China won't got to the Moon just to go, They plan to mine the Moon and put in place on the Moon a permanent Colony to advance their Space exploration and mining of the Moons resources.
China has a plan for every thing and a long range goal to meet, the Moon and Mars is part of their Plan.


Indeed......

The new rover is currently transmitting a repeated coded signal back to Earth in what appears to Morse Code or binary;




01000001 01101100 01101100 00100000 01011001 01101111 01110101 01110010 00100000 01000010 01100001 01110011 01100101 00100000 01000001 01110010 01100101 00100000 01000010 01100101 01101100 01101111 01101110 01100111 00100000 01110100 01101111 00100000 01010101 01110011 00100000 01011011 01001110 01101111 01110100 00100000 01010101 01010011 01011101













posted on Dec, 14 2013 @ 05:13 PM
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anonymous1legion
yes being "in space" does as you need special cameras to operate in the "vacuum of space" you cant just get any old camera hence it does change the laws of optics


Not really, no.
Since the topic started with discussion of Apollo missions and their seeing stars (or not), it may well be worth your doing some reading how how ordinary earthly Hasselblad cameras had to be modified for space.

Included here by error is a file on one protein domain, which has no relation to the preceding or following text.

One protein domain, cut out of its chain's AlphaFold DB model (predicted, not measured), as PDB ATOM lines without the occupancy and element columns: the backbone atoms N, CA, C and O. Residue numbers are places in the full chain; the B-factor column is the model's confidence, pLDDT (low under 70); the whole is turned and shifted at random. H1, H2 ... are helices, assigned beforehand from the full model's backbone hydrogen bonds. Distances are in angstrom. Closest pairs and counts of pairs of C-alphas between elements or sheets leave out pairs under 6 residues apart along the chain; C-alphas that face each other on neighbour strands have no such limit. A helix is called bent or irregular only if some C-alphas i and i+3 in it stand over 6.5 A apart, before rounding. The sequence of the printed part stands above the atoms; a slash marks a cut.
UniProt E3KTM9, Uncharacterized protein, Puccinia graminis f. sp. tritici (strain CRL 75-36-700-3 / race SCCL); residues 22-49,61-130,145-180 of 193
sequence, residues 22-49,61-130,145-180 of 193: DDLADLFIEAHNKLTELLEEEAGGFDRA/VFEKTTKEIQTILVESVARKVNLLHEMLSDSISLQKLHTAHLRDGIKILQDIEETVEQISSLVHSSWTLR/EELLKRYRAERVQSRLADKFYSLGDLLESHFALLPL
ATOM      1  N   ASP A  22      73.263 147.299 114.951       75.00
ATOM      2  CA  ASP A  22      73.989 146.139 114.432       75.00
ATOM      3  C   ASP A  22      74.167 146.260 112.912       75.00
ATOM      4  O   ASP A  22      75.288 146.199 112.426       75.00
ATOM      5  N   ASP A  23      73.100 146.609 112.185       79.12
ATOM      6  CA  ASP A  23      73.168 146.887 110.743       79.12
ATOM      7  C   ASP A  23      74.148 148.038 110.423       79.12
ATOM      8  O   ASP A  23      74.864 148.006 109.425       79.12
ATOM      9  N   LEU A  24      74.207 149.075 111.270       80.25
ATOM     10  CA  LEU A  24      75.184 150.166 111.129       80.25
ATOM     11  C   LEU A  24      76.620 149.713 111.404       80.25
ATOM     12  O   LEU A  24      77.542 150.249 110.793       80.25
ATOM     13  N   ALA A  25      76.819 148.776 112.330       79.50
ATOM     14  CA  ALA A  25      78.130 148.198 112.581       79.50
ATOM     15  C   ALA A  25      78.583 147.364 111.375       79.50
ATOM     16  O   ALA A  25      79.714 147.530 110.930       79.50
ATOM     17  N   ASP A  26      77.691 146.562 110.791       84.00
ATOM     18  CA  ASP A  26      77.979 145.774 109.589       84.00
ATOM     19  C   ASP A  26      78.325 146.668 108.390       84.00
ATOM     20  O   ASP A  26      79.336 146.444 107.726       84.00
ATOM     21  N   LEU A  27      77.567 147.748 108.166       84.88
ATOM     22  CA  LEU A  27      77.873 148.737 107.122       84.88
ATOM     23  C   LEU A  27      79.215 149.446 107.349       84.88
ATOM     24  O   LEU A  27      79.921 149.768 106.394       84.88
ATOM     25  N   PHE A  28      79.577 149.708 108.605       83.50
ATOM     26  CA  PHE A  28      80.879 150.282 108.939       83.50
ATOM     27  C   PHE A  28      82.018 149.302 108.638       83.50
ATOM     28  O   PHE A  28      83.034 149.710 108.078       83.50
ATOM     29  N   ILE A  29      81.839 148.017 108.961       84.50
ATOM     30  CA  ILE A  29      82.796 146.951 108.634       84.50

You will find all the modifications revolve around:
-making them lighter,
-making them easier to use for the Astronauts,
-reticle marks, for those "crosses" you see in the pictures,
-painting them silver to reflect sunlight.

...and other more ordinary things like that.

No modification was ever required for any new magical special outer spacey optical phenomenon that affects the way they would record stars.



posted on Dec, 14 2013 @ 05:15 PM
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reply to post by mirageman
 


If that is the correct binary code, I put it into a translator and this is what it says on the left hand side!





posted on Dec, 14 2013 @ 05:28 PM